The parallel was not lost on Megan, and she knew, almost immediately, what she had to do.
“I knew I had to do save myself. I needed to do something. Finding my dad’s journal felt like he was sending me a message,” she said.
She took the bike to a local shop, had it fixed up (although she kept the original red paint, faded though it was) and began to ride every day (no small feat for somebody who at that point hadn’t been on a bike in 25 years), with the aim of retracing Marty’s journey. Time was short — Megan had only six weeks to train, and complicating matters was her ambition of turning the trip into a documentary — but she managed to pull everything together, and in the summer of 2014 the Peugeot was back on the Emerald Isle for the first time in 41 years.
For the better part of a month Megan pedalled in her dad’s footsteps, stopping in all the places he’d stopped, taking in what he’d taken in, and reading his words over again in places where he had first written them.
“I think grieving is not something our society always does well. Often it’s quick and we try to move on before it becomes uncomfortable to those around us,” she said. “The trip afforded me a chance to sit in that for a while, and commune with that.”
At almost every turn, Megan encountered her parents, feeling them there with her, but meeting parts of them she never had before. In Dublin, where Marty had received telegrams from Mary Anne, Megan reread the telegrams, startled by how mushy and sentimental her normally “fierce” mom could be. In Wateford, Megan sat in a church her dad had sat and just listened to music pouring from the organist’s fingers. As she sat there, she fell into conversation with an old priest, Father Ignatius, who had been at the church his whole life. When Megan described the scene from Marty’s journal, Father Ignatius listened and replied “that was me. I was the organist here in the 1970s.”
Megan went to the Aran Islands, where Marty had decided to marry Mary Anne. She found the exact rock jutting out of the top of the cliff that her dad described in his journals, went up to it, and crawled out on her stomach to peer over the edge.
“I loved getting to know my parents as they were when they were young and not yet tied to any of life’s big worries,” she said. “I felt I had my parents again, and that helped me finally start to let them go.”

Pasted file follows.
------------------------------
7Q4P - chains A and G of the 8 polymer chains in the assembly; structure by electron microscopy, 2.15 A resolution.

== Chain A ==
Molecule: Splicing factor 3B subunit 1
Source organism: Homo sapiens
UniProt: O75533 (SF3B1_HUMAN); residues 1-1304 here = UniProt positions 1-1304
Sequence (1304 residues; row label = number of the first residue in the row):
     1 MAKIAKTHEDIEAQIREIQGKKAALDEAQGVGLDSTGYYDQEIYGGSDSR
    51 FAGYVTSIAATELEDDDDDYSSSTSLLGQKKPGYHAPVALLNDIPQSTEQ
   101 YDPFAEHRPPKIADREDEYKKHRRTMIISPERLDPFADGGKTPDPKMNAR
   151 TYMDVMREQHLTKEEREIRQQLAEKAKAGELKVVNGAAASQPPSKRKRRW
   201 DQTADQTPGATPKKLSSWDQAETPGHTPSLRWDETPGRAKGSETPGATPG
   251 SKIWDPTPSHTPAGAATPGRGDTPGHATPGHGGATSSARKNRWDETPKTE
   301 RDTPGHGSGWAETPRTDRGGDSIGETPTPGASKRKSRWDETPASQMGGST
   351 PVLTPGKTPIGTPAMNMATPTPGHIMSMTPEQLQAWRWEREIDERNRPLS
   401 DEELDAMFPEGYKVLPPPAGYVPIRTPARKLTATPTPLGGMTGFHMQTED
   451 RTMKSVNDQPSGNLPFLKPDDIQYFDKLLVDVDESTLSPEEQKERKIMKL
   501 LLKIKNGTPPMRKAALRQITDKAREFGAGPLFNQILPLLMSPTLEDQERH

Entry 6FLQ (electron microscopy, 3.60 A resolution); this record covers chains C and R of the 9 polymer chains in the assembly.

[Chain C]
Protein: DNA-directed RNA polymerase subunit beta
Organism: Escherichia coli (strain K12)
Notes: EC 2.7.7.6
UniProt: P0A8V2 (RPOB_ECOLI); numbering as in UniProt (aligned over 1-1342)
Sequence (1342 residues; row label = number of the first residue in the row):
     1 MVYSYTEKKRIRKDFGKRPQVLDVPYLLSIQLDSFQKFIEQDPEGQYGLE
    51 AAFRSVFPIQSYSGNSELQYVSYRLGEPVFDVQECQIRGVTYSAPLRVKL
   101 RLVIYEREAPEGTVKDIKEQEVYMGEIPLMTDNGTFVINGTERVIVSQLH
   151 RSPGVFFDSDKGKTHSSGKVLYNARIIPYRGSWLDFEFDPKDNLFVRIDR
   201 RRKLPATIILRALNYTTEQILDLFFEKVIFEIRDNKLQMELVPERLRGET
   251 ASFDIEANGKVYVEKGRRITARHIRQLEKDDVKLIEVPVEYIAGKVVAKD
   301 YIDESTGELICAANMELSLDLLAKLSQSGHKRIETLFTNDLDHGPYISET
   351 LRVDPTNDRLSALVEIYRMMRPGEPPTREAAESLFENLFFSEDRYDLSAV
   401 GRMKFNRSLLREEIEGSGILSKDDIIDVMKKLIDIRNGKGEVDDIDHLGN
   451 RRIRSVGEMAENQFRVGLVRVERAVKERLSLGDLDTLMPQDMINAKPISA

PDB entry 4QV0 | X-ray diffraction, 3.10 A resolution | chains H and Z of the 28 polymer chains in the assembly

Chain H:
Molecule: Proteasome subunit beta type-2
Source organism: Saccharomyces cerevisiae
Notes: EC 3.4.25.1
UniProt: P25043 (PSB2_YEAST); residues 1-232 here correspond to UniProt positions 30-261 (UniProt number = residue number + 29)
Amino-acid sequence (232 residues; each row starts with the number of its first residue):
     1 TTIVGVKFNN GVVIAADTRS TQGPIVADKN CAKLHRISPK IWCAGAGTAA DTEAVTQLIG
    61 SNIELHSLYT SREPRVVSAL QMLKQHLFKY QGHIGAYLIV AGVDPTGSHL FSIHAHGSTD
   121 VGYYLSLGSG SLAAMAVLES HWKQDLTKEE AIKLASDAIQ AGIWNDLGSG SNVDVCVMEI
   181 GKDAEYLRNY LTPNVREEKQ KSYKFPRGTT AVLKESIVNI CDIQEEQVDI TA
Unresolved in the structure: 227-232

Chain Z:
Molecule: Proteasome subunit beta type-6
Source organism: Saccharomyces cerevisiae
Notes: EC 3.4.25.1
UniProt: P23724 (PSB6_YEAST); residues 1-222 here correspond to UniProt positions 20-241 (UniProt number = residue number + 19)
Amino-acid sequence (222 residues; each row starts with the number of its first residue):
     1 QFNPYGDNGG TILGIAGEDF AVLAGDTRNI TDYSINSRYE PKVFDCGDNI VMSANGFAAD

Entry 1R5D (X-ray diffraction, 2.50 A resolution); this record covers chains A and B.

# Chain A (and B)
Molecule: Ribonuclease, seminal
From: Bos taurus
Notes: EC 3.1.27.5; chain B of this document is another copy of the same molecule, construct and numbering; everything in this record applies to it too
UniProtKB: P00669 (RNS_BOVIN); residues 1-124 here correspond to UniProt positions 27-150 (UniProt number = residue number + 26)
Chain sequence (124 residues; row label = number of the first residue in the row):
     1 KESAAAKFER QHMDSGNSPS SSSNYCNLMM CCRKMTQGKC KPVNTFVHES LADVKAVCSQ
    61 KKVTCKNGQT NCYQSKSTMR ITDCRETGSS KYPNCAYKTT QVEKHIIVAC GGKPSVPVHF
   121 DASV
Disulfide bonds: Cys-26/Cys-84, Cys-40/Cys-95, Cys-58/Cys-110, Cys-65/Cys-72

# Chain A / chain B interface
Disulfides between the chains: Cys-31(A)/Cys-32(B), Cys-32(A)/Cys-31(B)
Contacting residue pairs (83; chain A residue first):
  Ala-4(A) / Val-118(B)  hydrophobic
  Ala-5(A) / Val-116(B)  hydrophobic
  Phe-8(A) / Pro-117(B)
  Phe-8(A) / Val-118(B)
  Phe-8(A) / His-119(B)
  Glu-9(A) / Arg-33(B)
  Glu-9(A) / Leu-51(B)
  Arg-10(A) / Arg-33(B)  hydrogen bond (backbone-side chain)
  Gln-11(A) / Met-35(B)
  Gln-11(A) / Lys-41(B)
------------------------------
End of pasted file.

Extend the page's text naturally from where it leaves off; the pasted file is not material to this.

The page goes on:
And while Marty, a devout Irish Catholic, had carried Mary Anne’s rosary beads with him in 1973, Megan carried Marty’s patron saint medals with her in 2014, getting them and the bike blessed by priests along the way.
For Megan it wasn’t just about seeing what her dad had seen, it was about trying to feel what he had felt.
In his journal, Marty wrote that “the ride down that mountain to Dingle was perhaps the second most thrilling moment I can remember. It was exhilarating: four miles (6.5 kilometres) of winding, asphalt road in about seven minutes.
“I was braking on and off most all the way just to keep control of the machine. To be on the fine edge of disaster yet in control, however precariously, is a sensation that must be experienced to be understood. The magnetic quality of danger perhaps rings one of the more basic of our emotions, but it is nonetheless human.”
It was a sensation Megan first became familiar with on a 12 mile (19 kilometre) descent near Wexford (“I was certainly on the edge of control, and I felt that Dad was there with me. It was terrifying in a wonderful way,” she said), but one she also felt on the Dingle (“Oh my God, that ride down to the tip. I can’t really describe it,” she said).
Reaching the end of the Dingle, Marty had paused for a thoughtful time before going to visit some “fellas” he met earlier that day, for a night of Gaelic music at the local pub. Megan rode to the same point four decades later, and was met by her sisters and family at the bench dedicated to her dad. Tears flowed, and hugs and smiles came freely. The spark she had lost was back. And, just like their dad, Megan and family spent the evening in the same pub, the only one in town, listening to lively Gaelic tunes.
The documentary Megan created from her trip was completed by summer 2016, and will be playing in Invermere next week. If the trailer is anything to go by, Megan is every bit the shanachie her dad was.
“It uses footage from my trip, footage from old home movies, readings from my dad’s journal, and recordings from a cassette tape that my dad made, before he passed away, for my sisters and I, in which we ask him questions about life, so the film is really a mash of textures,” she said.
The film screening will be at Pynelogs on Tuesday, October 17th at 7 p.m. To purchase tickets call the Columbia Valley Arts Council at Pynelogs at 250-342-4423.